“Love the Lord your God with all your heart and with all your soul and with all your mind. This is the first and greatest commandment. And the second is like it: Love your neighbor as yourself. All the Law and the Prophets hang on these two commandments.”

It all comes down to love. Peter expressed it well for people like us who didn’t see Jesus on earth but follow Him nonetheless: “Though you have not seen Him, you love Him; and even though you do not see Him now, you believe in Him and are filled with an inexpressible and glorious joy” (1 Peter 1:8).

Following Jesus is not about diligently keeping a set of rules or conjuring up the moral fortitude to lead good lives. It’s about loving God and enjoying Him.

But lest we think that we can love God and live any way we want to, Jesus told us very clearly, “If you love me, keep my commands” (John 14:15). The love for God in the first commandment is made practical in the love for our neighbors in the second commandment. John actually told us that if we don’t love the people that we can see around us, then we don’t love God, who we can’t see (1 John 4:20).

True love is all about sacrifice for the sake of the ones you love: “This is how we know what love is: Jesus Christ laid down His life for us. And we ought to lay down our lives for our brothers and sisters” (1 John 3:16). When we understand love in this light, it’s not difficult to understand that love for God and obedience to Jesus Christ cannot be separated. God’s love changes us from the inside out and redefines every aspect of our lives.

  • As you look at your life, how would you say that your love for God is shown in your actions? (If you’re having trouble coming up with an answer, take some time to think through some changes you may need to make in your lifestyle.)

Count the Cost

As you work your way through this material, you will be challenged to consider what it means to be a follower of Jesus. You will think through what the Bible teaches and its implications for the way you live your life today. Everything you study will be for the purpose of applying it to your life and teaching other people to do the same. But before you set out to teach other people to be disciples of Jesus, you need to examine your heart and make sure you are a disciple.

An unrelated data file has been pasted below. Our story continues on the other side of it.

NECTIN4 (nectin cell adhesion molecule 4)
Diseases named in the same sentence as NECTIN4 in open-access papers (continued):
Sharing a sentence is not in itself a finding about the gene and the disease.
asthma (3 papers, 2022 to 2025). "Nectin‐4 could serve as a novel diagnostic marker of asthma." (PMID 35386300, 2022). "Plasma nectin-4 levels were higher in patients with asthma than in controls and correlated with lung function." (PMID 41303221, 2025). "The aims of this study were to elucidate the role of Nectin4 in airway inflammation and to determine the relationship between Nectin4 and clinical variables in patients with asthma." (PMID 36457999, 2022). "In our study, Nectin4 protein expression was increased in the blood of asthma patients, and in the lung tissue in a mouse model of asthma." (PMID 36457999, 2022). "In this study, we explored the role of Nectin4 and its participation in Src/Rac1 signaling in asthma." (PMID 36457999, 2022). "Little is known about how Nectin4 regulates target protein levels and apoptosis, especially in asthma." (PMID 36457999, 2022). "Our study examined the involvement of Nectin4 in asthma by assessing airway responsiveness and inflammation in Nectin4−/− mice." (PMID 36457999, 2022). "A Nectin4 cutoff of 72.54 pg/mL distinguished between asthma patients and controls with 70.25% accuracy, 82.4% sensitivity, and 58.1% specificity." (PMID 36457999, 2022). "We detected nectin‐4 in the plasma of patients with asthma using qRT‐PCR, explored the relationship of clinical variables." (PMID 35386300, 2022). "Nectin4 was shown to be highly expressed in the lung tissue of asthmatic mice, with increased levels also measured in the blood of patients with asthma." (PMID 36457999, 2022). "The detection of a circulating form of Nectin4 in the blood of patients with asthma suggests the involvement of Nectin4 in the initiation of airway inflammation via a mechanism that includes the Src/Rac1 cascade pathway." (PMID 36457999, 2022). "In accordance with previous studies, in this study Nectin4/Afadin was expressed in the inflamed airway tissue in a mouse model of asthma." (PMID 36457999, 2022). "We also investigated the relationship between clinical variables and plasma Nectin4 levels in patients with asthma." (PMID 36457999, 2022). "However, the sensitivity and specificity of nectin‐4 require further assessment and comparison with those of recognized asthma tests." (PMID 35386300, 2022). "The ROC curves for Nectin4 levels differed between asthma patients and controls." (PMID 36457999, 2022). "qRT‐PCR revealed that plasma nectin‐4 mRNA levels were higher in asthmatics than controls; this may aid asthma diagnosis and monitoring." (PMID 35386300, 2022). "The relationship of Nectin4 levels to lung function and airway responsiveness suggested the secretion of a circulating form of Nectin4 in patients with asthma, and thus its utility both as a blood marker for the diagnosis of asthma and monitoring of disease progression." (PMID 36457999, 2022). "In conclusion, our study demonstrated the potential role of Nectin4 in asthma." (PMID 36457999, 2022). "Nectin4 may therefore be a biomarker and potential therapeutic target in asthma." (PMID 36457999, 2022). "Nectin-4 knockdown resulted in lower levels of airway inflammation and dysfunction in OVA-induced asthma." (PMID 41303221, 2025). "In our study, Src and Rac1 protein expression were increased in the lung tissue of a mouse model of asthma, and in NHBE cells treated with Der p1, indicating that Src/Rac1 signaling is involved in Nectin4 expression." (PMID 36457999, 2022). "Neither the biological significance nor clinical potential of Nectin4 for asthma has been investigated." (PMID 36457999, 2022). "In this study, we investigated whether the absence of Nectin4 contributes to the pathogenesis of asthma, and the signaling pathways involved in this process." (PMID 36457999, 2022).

Read the following words from Jesus slowly and carefully. Understand that Jesus is speaking these words to you. Think about what Jesus is saying and how it should affect the way you approach this material and your relationship with Him. After you have read this section, use the questions below to help you count the cost of following Jesus.

“Large crowds were traveling with Jesus, and turning to them He said, ‘If anyone comes to me and does not hate father and mother, wife and children, brothers and sisters – yes, even their own life – such a person cannot be my disciple. And whoever does not carry their cross and follow me cannot be my disciple. Suppose one of you wants to build a tower. Won’t you first sit down and estimate the cost to see if you have enough money to complete it? For if you lay the foundation and are not able to finish it, everyone who sees it will ridicule you, saying, ‘This person began to build and wasn’t able to finish.’ Or suppose a king is about to go to war against another king. Won’t he first sit down and consider whether he is able with ten thousand men to oppose the one coming against him with twenty thousand? If he is not able, he will send a delegation while the other is still a long way off and will ask for terms of peace. In the same way, those of you who do not give up everything you have cannot be my disciples.’” (Luke 14:25-33)

  • If you choose to obey Jesus’ call to follow, what might it cost you? (Avoid being vague. If following Jesus would cost you specific possessions, comforts, or relationships, list them below.)
  • What might hold you back from following Jesus at this point? Are you willing to let go of these things if necessary?
  • Before you end this session, spend some time in prayer. Ask God to work in your heart and prepare you for what is ahead. You don’t need to have all the answers or know specifically how God will use you. He simply calls you to follow wherever He might lead. As you pray, be honest about your doubts, hesitations, and fears. Ask Him to give you the strength to proceed and follow Him no matter what the cost. In other words, place your faith in Him.